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Charles Reagan Wilson documents that for over half a century there existed not one, but two civil religions in the United States, the second not dedicated to honoring the American nation. Extensively researched in primary sources, Baptized in Blood is a significant and well-written study of the South's civil religion, one of two public faiths in America. In his comparison, Wilson finds the Lost Cause offered defeated Southerners a sense of meaning and purpose and special identity as a precarious but distinct culture. Southerners may have abandoned their dream of a separate political nation after Appomattox, but they preserved their cultural identity by blending Christian rhetoric and symbols with the rhetoric and imagery of Confederate tradition.
"Civil religion" has been defined as the religious dimension of a people that enables them to understand a historical experience in transcendent terms. In this light, Wilson explores the role of religion in postbellum southern culture and argues that the profound dislocations of Confederate defeat caused southerners to think in religious terms about the meaning of their unique and tragic experience. The defeat in a war deemed by some as religious in nature threw into question the South's relationship to God; it was interpreted in part as a God-given trial, whereby suffering and pain would lead Southerners to greater virtue and strength and even prepare them for future crusades. From this reflection upon history emerged the civil religion of the Lost Cause.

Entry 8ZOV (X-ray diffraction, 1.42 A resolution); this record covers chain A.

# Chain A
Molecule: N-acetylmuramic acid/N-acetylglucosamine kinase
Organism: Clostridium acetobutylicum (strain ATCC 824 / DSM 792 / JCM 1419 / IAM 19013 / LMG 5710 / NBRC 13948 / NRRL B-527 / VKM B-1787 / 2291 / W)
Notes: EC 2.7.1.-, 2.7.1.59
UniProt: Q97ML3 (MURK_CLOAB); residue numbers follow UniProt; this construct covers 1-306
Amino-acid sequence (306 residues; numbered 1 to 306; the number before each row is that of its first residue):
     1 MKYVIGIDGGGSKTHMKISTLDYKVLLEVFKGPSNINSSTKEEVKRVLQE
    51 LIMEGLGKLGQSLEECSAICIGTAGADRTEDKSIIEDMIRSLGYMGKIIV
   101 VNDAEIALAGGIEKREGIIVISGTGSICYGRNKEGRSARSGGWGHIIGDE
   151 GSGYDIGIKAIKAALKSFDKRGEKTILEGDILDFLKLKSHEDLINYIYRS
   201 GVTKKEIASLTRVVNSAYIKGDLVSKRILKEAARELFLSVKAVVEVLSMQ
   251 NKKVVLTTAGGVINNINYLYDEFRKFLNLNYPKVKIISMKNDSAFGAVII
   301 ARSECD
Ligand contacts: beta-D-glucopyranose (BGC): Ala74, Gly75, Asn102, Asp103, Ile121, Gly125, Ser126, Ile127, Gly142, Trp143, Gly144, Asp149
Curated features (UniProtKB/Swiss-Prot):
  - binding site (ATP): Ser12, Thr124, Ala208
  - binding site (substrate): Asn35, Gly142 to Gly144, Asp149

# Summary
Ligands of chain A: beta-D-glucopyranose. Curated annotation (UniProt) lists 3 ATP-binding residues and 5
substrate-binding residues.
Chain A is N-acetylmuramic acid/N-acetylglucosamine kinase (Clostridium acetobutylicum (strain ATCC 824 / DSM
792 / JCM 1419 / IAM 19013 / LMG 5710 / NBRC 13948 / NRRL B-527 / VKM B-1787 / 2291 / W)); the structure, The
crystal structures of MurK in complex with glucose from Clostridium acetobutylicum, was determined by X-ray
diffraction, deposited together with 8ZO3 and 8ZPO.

While recent work in southern religious history has focused on the Old South period, Wilson's timely study adds to our developing understanding of the South after the Civil War. The Lost Cause movement was an organized effort to preserve the memory of the Confederacy. Historians have examined its political, literary, and social aspects, but Wilson uses the concepts of anthropology, sociology, and historiography to unveil the Lost Cause as an authentic expression of religion. The Lost Cause was celebrated and perpetuated with its own rituals, mythology, and theology; as key celebrants of the religion of the Lost Cause, Southern ministers forged it into a religious movement closely related to their own churches.
In examining the role of civil religion in the cult of the military, in the New South ideology, and in the spirit of the Lost Cause colleges, as well as in other aspects, Wilson demonstrates effectively how the religion of the Lost Cause became the institutional embodiment of the South's tragic experience.
University of Georgia Press
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